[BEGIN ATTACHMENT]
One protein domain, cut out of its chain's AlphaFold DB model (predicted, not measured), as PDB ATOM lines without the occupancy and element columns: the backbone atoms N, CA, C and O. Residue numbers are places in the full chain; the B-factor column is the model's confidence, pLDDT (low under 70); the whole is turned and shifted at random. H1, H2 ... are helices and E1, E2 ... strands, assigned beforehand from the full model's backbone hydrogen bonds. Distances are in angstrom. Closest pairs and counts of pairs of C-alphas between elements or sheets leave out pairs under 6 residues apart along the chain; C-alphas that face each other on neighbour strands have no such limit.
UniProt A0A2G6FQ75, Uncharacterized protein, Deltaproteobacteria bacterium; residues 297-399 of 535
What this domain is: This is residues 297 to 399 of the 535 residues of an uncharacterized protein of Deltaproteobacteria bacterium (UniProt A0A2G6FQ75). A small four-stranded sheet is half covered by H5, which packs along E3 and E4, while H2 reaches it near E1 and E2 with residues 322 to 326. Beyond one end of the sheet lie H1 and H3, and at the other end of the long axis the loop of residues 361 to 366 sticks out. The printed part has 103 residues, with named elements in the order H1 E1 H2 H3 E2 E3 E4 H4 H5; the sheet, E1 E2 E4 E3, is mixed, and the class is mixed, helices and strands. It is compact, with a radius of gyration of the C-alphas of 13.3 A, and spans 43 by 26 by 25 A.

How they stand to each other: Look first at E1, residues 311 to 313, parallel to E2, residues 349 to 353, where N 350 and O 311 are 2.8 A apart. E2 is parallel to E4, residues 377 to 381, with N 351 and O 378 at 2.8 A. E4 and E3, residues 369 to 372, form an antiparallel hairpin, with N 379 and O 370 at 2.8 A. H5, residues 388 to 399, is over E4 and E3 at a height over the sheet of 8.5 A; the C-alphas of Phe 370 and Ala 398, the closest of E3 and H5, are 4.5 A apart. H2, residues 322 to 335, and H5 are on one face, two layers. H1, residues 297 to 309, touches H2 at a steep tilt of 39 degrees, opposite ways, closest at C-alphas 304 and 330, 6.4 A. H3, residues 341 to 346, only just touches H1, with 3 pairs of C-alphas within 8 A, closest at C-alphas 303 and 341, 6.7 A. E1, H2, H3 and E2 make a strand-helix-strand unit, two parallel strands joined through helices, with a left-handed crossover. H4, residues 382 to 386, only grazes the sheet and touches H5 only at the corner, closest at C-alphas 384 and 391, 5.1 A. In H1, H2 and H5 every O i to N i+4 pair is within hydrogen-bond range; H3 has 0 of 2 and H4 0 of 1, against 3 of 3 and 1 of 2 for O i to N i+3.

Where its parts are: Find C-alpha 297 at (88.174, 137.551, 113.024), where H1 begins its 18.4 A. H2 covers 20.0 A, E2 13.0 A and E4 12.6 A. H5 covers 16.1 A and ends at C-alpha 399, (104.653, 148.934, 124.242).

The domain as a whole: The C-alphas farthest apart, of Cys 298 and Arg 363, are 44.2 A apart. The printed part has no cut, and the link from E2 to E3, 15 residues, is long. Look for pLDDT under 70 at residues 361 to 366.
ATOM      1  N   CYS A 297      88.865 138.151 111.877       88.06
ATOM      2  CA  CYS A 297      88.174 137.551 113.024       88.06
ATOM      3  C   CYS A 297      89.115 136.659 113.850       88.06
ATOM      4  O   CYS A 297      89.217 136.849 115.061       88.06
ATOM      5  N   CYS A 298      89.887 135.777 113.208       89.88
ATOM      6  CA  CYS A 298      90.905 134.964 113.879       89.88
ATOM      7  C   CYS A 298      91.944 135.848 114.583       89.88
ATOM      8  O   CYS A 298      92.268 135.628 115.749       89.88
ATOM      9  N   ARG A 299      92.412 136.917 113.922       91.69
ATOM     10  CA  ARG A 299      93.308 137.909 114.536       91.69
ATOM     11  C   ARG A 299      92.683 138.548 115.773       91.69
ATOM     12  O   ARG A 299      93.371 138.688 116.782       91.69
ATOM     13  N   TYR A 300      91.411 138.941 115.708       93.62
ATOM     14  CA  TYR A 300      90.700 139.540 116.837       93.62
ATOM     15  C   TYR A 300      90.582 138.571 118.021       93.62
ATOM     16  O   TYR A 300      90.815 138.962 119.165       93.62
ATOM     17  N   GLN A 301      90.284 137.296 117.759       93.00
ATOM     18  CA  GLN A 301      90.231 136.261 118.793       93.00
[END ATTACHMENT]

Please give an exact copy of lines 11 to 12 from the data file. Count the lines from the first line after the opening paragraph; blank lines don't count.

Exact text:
ATOM      6  CA  CYS A 298      90.905 134.964 113.879       89.88
ATOM      7  C   CYS A 298      91.944 135.848 114.583       89.88